Tuesday, February 5, 2013
Celebrating Death Valley, part 1
I had been planning a fall trip to the East Mojave, so when I heard that the grand re-opening of Death Valley's Furnace Creek Visitor Center was scheduled for the first weekend in November, I decided to make that part of my trip. The decision felt a little out of character for me. I usually avoid people on my Death Valley trips, camping in remote locations and rarely stopping at the Visitor Center or the various museums, gift shops, and restaurants in and around the park. I always buy an annual pass, so I don't even have to stop to pay the entrance fee.
But this trip would be different. Talks, tours, and other events were scheduled all day Saturday and Sunday, with the dedication and ribbon-cutting ceremony on Sunday afternoon. I spent the previous week camping in Mojave National Preserve, and planned to arrive in Death Valley early Saturday morning. To make sure I arrived on time, I left Mojave Friday evening and spent the night in Baker, home of the world's tallest thermometer. (It's 134 feet high, to commemorate Death Valley's record temperature of 134 degrees.)
Driving into Death Valley on Saturday morning, I encountered the typical photographer's dilemma: there was just too much to see and photograph along the way. My first stop was Saratoga Spring, especially beautiful in the warm light of sunrise.
Continuing north, I reached the little town of Shoshone just in time for their annual Old West Days celebration. Naturally I had to stop and browse the booths, pick up a couple of books from the Shoshone Museum, and enjoy a date shake from the China Ranch Date Farm.
Finally arriving in Death Valley around 4:00 pm, I had to stop for a couple of coyotes who were creating a traffic jam on Badwater Road. No complaints from me, of course – my only problem was that I had to run back to the car for a shorter lens. But I guess someone thought it was a safety hazard, because after a few minutes a ranger pulled up and used her siren to scare the coyotes off the road. They returned as soon as she left.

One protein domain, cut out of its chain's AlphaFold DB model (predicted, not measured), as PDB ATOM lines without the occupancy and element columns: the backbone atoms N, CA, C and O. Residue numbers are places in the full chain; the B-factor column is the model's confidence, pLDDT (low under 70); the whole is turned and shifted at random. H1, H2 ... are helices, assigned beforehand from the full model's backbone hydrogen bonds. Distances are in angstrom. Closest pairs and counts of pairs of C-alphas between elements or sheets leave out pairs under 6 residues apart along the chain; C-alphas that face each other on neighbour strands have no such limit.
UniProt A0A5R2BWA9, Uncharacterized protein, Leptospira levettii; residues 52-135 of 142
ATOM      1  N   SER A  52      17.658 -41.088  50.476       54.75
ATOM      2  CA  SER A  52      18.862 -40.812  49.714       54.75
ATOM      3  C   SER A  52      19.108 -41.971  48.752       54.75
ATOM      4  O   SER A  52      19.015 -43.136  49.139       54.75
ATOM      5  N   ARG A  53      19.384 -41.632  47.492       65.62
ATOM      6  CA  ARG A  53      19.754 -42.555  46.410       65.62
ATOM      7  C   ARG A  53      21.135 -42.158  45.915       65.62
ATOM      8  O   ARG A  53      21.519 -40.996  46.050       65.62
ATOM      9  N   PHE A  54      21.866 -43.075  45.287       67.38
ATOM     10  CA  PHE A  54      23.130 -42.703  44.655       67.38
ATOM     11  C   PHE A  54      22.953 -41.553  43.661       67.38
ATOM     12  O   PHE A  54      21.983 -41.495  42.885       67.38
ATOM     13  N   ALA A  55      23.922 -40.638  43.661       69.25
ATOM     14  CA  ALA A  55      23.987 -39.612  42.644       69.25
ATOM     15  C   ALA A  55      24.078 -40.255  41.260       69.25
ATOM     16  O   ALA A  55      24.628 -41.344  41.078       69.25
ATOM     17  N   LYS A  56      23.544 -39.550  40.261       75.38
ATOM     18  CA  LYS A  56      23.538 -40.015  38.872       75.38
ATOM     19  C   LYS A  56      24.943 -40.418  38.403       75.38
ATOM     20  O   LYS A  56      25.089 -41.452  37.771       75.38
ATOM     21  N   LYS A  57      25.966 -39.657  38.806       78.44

By the time I finished with the coyotes, the sun was setting. The obvious thing to do now was shoot evening reflections at Badwater. Oh well, there's always tomorrow.
After dark I checked in at the newly remodeled Stovepipe Wells Village. The new owners have done a good job of fixing it up – and of course it has a great location, just a mile or so from the sand dunes at Mesquite Flat. But it's still a motel, and it's hard for me to get excited about a motel room, no matter where it is or how it's described. (A "dune view" room faces the highway; a "mountain view" faces the other way. But why would anyone care about the view from their motel room? Just get out and experience the desert!) I had a late dinner in the restaurant, where, as is often the case in Death Valley, there seemed to be a different language spoken at every table.
Sunday morning I was up early, looking forward to the first event of the day, a panel discussion with the park superintendent and her three immediate predecessors. But that didn't start until 9:00, leaving plenty of time for a walk on the Mesquite Flat dunes.
The weather was beautiful, and had been all week, which is not necessarily the best time to photograph sand dunes. Without wind, any footprints will remain where they are. A good windstorm restores the natural ripples and textures of the dunes to the pristine condition that everyone wants to photograph. It was immediately obvious that I wasn't going to get that kind of photo. On this morning there were more footprints than I've ever seen, and they were everywhere.
Even a mile from the parking area there was still a ten-foot-wide path of footprints upon footprints, all making their way toward the highest dune. Off the main path, heading off in all directions, were individual prints of boots, sneakers, sandals, bare feet, hands, arms, legs, huge strides of children's footprints running across the sand, and wide troughs made by people sliding on their butts down the steep sides of the dunes.
I could have seen all these human-made marks in the sand as ruining my ideal photograph. Instead, I saw stories of exuberance and joyfulness, a celebration of and connection with nature. For someone who usually prefers to be alone in the desert, and was looking ahead with some trepidation to a full schedule of social events, all those footprints turned out to be a pretty good start to the day.
On the way back to my car I saw the tracks of a sidewinder crossing on top of the human footprints. That made it even better.
Part 2: I finally make it to the celebration.